- Equifax: To request a freeze, Equifax wants you to send a certified letter with seven specific elements to Equifax Security Freeze/P.O. Box 105788/ Atlanta, Georgia 30348. The elements are spelled out clearly on the general information page, but they are, basically — name, address, date of birth, SSN, utility bill for proof of address, payment and a police report if you are a victim. Or you can go to: https://www.freeze.equifax.com/Freeze/jsp/SFF_PersonalIDInfo.jsp.
- Experian: Before giving you the information you need, Experian will warn you that a security freeze may make your credit life very difficult. Take that with a grain of salt, and then pick your state. You’ll send the request by certified or overnight mail to Experian/ P.O. Box 9554/ Allen, TX 75013. You need to include your name, SSN, date of birth, current and past addresses dating back two years, a copy of your driver’s license, and one utility bill. Or you can go to: https://www.experian.com/fraud/center.html.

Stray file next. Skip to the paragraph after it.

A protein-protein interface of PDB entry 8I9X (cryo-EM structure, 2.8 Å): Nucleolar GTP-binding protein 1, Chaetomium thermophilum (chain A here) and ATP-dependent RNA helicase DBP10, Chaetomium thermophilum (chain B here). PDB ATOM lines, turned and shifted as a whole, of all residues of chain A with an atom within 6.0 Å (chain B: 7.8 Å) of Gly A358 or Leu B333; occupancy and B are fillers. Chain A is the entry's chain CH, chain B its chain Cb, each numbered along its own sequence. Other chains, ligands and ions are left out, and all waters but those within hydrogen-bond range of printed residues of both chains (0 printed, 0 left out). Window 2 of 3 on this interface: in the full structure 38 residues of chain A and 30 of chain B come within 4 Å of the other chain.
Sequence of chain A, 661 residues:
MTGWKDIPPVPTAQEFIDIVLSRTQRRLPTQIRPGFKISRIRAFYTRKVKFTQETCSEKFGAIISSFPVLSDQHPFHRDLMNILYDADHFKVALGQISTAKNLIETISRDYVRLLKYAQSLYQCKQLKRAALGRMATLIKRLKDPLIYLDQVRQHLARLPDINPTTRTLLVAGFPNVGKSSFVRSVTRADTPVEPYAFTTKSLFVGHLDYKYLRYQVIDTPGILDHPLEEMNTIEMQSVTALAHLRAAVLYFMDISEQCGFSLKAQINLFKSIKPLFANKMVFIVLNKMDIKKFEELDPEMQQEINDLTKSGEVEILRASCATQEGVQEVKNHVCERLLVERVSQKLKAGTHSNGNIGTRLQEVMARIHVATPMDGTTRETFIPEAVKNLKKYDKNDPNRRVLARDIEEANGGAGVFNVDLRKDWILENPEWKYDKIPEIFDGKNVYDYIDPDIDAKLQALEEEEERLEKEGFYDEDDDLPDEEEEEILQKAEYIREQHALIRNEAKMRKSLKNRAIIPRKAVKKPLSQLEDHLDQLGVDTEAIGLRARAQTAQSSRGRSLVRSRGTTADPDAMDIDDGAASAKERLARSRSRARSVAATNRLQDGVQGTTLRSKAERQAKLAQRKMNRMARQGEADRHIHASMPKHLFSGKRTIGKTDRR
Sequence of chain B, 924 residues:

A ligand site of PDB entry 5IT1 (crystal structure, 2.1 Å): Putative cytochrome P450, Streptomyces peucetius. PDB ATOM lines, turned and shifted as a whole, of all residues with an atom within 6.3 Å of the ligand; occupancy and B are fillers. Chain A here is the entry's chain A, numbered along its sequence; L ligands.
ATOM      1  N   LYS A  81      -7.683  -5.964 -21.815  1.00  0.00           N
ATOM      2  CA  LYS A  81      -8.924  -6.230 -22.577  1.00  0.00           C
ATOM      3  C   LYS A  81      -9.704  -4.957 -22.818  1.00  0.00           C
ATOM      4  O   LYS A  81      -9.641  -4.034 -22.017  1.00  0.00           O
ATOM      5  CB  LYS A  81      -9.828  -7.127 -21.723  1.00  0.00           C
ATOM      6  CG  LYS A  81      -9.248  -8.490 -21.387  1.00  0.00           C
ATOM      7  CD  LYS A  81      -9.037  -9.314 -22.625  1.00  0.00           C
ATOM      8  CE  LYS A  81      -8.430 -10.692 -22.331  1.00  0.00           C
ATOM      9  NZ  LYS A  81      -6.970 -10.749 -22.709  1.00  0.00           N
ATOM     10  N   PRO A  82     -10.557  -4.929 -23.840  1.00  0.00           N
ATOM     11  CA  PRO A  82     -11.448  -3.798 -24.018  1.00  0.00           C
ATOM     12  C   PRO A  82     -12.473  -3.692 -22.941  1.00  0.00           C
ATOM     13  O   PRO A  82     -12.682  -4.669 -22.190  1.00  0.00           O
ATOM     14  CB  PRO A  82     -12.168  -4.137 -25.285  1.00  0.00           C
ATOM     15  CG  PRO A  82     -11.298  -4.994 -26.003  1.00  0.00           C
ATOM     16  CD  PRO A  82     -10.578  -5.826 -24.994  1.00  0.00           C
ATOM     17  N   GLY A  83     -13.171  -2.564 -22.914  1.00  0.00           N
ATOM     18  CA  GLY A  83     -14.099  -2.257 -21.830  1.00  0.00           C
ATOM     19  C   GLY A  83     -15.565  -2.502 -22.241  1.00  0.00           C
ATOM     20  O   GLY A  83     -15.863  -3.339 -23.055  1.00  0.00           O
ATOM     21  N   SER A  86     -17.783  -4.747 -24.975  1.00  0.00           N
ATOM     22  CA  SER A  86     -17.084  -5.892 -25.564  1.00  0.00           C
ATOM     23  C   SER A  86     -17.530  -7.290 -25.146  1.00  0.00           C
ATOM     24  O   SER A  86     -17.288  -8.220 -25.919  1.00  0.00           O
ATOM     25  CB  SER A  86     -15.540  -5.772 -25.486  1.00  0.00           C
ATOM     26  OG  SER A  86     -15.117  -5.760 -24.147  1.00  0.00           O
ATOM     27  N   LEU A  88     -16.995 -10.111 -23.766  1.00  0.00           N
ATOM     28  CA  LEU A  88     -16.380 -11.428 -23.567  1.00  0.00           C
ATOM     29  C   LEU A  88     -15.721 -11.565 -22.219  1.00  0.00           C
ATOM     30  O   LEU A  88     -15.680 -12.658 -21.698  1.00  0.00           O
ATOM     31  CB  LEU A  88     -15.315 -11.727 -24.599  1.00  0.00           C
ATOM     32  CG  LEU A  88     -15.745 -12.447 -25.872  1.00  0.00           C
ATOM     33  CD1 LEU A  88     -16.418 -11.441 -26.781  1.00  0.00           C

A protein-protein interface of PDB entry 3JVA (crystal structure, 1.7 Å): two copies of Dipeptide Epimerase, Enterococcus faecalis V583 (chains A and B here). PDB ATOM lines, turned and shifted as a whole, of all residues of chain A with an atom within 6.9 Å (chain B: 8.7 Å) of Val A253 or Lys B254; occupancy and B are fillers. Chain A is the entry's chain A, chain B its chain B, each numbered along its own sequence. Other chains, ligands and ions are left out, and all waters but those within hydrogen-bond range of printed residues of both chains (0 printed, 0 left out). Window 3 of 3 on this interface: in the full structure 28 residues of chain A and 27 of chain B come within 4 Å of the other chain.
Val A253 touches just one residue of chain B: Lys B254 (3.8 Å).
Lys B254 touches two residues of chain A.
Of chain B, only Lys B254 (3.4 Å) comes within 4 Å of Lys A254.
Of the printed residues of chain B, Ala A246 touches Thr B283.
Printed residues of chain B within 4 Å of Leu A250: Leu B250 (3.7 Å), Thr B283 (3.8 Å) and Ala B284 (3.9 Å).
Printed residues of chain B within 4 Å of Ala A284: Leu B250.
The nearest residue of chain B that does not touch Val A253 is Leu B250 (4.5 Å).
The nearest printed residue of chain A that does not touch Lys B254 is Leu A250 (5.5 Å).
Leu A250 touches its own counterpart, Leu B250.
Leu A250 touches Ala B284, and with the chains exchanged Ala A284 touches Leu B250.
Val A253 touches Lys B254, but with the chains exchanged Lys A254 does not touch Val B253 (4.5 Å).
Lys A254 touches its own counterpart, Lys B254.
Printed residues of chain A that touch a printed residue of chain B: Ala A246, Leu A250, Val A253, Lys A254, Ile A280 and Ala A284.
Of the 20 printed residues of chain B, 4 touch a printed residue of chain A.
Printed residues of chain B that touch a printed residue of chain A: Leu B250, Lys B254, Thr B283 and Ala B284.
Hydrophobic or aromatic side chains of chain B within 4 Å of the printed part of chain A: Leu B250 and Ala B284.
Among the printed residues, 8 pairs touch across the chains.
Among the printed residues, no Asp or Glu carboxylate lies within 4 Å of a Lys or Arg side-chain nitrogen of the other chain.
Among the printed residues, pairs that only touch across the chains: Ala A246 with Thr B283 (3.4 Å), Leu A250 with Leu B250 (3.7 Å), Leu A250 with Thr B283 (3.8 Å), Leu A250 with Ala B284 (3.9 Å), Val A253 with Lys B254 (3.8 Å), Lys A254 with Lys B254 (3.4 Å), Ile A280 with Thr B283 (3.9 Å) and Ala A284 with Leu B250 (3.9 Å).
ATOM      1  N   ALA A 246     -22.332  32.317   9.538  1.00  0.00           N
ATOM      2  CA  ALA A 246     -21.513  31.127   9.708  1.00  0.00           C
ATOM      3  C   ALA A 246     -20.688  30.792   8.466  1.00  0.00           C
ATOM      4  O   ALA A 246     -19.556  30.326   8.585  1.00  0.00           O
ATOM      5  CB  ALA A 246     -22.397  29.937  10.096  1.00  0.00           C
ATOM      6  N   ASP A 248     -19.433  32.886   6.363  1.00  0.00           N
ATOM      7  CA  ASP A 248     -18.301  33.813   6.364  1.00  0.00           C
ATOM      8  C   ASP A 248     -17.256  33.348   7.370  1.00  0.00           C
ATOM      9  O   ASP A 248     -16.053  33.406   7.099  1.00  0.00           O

- TransUnion: Send your freeze requests to TransUnion/Fraud Victim Assistance Department/ P.O. Box 6790/ Fullerton, CA 92834. TransUnion wants the following on the letter: name, address, Social Security Number, a copy of your driver’s license and payment. Or you can go to: https://freeze.transunion.com/sf/securityFreeze/indexProcess.
Freezes will cost usually $10 per bureau, depending on your state. Also, if you want to take out a new line of credit, you’ll have to pay to unfreeze your report, and then again to refreeze it. Credit report freezes are free for identity theft victims. For everyone else, it’s a preventative measure, that, considering the possible monetary and time cost of untangling identity theft, could be a wise investment.